Dear Word Detective: Hi. I did a quick search in your archives and saw an explanation of why pants come in pairs, but what I did not see was an explanation of the many different ways we can refer to the garments. To name a few: “pants,” “britches,” “trousers” and “slacks.” It’s nice to have several ways to refer to the same thing, but I guess I’m wondering if they’ve always been the same thing(s). — Danny.

More or less, and then some. I just dipped into the wonderful Oxford Historical Thesaurus, now part of the Oxford English Dictionary (OED) Online, and discovered a remarkable list of synonyms for “pants.” Almost all the good ones date to the 19th century, including such humorous creations as “round-the-houses” (rhyming slang for “trousers”), “sit-down-upons,” “reach-me-downs” (referring to trousers bought from a rack, i.e., ready-made, often second-hand), “terminations,” and various slang forms of “trousers” including “strouse” and “trousies.” The bulk of the list, however, is taken up by 19th century euphemisms for “trousers,” including “never-mention-’ems” and “unwhisperables,” both also applied to underwear.

As I explained in the column you saw, “pants” were originally known as “pantaloons,” named for Pantalone, a character in 16th century Italian commedia dell’arte (theatrical comedy), who was usually portrayed as an old man wearing short, baggy pants. The Anglicized form “pantaloon” was also applied to the Pantalone style of trousers, eventually giving us the shortened form “pants.” But “pants” originally differed from today’s trousers in that each leg was a separate garment, donned in succession and then belted together at the waist. Thus it made sense to call this arrangement a “pair” of pants, and the usage stuck long after pants became one unified garment.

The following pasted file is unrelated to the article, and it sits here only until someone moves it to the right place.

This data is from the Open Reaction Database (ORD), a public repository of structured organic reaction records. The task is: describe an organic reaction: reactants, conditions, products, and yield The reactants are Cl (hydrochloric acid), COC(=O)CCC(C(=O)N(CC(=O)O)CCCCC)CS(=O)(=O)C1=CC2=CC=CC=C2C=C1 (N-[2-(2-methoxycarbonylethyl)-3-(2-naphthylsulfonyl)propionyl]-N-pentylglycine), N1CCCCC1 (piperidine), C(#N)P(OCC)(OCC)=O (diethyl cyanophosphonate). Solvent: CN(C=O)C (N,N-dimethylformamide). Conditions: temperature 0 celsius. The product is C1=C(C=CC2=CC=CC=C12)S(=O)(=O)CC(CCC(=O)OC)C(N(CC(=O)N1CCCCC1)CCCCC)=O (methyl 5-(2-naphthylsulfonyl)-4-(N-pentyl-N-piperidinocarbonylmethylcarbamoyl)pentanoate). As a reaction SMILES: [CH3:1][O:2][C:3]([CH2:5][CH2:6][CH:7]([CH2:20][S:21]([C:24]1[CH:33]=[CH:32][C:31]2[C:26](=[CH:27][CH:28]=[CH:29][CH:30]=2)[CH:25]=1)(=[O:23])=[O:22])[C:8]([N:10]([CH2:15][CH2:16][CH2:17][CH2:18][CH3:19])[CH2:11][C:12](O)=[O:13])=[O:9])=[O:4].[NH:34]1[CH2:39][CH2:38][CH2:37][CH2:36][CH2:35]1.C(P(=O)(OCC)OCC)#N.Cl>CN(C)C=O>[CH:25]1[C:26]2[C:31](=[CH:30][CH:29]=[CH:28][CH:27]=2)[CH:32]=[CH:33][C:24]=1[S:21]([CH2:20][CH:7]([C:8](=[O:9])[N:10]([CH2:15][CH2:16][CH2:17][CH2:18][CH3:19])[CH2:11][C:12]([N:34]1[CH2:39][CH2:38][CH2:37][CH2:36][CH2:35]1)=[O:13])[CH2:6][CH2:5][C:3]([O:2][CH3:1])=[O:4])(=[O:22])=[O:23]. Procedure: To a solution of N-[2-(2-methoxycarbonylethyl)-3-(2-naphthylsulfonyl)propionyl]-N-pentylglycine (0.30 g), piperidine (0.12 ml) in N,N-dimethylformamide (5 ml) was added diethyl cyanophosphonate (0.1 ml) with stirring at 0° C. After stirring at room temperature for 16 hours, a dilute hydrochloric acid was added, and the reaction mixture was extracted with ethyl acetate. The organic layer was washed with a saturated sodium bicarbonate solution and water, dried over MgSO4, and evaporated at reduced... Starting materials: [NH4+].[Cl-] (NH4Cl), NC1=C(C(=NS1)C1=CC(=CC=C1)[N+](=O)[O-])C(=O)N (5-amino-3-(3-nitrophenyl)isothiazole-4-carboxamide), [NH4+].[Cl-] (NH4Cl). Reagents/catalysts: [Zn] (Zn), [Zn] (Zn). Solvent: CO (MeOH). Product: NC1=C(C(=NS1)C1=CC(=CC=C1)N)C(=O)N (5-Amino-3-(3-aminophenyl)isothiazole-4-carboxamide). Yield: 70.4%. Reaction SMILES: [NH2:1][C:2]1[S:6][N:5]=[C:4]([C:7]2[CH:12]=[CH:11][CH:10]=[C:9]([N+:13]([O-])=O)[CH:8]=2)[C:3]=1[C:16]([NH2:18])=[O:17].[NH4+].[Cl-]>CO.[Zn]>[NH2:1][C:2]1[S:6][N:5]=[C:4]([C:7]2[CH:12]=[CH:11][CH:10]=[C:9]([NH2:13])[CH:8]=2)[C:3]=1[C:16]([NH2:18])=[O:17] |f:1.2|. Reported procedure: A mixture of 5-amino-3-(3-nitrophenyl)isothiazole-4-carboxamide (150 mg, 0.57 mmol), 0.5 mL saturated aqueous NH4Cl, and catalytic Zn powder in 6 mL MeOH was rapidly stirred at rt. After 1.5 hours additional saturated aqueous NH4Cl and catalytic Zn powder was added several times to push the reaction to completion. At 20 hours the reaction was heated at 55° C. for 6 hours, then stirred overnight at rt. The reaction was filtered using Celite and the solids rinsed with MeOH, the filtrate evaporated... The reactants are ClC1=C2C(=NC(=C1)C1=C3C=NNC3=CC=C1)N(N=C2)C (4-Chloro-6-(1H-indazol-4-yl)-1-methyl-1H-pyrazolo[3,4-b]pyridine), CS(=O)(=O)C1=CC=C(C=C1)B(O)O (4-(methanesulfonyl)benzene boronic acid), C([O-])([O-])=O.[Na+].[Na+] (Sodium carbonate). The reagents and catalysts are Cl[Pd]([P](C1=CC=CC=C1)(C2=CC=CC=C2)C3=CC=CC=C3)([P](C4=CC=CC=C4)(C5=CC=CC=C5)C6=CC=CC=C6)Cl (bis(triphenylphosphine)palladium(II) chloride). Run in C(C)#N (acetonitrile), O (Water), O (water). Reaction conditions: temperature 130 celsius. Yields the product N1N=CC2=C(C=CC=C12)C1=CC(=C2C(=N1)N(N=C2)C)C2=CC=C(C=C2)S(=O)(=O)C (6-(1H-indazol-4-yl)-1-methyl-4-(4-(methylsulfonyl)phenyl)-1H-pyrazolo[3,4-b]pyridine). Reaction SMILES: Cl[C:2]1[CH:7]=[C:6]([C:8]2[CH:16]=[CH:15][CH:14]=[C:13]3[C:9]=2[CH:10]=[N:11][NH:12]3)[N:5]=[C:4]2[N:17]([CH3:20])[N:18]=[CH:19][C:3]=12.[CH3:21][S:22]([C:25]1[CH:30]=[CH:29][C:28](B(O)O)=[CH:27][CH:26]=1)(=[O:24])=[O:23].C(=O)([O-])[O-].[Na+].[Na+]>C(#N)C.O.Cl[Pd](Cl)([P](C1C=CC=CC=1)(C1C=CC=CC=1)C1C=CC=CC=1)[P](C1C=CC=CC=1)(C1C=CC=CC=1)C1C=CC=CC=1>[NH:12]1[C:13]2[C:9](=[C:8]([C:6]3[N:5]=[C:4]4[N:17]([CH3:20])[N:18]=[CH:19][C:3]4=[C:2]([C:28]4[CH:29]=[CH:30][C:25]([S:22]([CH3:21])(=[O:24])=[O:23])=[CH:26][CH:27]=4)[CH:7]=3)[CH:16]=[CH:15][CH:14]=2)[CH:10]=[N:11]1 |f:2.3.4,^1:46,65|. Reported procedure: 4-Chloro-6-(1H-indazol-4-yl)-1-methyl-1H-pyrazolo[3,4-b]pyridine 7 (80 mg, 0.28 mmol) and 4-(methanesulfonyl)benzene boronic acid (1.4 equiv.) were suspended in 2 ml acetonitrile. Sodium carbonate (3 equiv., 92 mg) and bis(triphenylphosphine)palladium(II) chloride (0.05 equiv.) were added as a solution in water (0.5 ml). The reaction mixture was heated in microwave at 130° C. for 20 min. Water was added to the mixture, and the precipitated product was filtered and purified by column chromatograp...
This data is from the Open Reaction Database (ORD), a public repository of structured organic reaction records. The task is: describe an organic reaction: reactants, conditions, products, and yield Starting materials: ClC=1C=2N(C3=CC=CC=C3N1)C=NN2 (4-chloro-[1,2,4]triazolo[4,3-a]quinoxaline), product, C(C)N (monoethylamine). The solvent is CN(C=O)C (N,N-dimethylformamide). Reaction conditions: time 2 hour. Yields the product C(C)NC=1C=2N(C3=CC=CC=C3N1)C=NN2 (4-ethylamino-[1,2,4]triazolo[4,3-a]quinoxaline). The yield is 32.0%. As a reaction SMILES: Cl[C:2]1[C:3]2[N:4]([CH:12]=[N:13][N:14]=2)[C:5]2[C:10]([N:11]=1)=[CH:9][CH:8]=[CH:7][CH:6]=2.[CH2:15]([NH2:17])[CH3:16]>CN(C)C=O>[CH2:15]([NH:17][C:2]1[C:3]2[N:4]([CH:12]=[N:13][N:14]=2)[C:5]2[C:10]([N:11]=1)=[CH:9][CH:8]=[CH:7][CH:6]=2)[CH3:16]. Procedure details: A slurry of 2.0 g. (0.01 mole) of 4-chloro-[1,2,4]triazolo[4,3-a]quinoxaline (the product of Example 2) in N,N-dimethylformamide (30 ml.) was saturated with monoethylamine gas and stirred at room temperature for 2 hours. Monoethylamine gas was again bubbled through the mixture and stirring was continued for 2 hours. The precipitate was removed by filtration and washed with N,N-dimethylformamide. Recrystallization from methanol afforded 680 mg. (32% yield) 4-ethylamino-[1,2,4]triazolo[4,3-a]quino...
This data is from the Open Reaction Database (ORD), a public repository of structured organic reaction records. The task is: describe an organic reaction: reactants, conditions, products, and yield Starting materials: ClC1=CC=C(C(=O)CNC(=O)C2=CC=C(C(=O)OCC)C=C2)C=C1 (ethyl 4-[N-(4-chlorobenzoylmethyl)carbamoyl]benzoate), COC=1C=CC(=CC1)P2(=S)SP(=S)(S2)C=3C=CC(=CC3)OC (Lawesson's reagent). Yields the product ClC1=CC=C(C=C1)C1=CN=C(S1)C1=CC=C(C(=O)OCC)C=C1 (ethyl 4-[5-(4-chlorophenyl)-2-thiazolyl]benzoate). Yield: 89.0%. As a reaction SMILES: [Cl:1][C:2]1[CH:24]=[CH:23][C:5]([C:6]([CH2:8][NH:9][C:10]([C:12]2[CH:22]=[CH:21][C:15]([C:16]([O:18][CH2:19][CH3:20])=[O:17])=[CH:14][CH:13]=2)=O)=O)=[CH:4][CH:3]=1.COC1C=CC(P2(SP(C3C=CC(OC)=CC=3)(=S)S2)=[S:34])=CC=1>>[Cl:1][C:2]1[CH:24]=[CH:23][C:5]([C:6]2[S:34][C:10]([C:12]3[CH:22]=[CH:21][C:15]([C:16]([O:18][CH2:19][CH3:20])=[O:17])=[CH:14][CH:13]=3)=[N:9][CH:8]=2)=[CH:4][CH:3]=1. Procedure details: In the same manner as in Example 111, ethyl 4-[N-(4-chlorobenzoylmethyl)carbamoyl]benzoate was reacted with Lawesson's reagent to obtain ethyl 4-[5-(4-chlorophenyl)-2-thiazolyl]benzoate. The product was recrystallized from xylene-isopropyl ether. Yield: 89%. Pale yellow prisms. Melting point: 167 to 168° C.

“Trouser” first appeared in English in the early 17th century as an extension of the earlier “trouse,” from the Irish “triubhas,” which is said to have been related to “truss” in its original sense of “bundle.” “Trouse” (or “trews”) were close-fitting pants that reached only to mid-thigh and were usually worn with stockings. As in the case of “pants,” “trouse” and the later “trouser” have always been used in plural form. “Trousers” were originally a sort of loose outer garment worn over pants or breeches for warmth or to keep the inner garments clean (e.g., while riding a horse), but the term eventually came to be applied to any kind of full-length pants.

“Britches,” which appeared in the late 19th century, is actually a modified form of “breeches,” which dates back to the Old English “brec,” from Germanic roots, and originally meant “a covering for the trunk and thighs.” The term many have first referred to what we now would call a “breech cloth.” By about the 13th century, “breeches” meant pants that came to just below the knees, but the term gradually became a simple synonym for “pants.” As in the case of “pants” and “trousers,” the initially singular “brec” is now used only in the plural form “breeches.”

And now for a bit of weirdness. By the 16th century, “breech” was also being used to mean the part of the anatomy covered by breeches, particularly the posterior. This usage was then applied to “the hindmost part” of all sorts of things, including firearms and cannons, where the “breech” is at the base of the barrel, and childbirth, where a “breech birth” occurs when the baby’s legs emerge before its head.

“Slacks,” meaning “loose-fitting trousers,” dates back to the early 19th century and comes from “slack” in the sense of “part of a rope or sail hanging loose” (also used in such phrases as “take up the slack” and “cut me some slack”). Today “slacks” is usually used to mean loose, casual trousers not worn as part of a suit.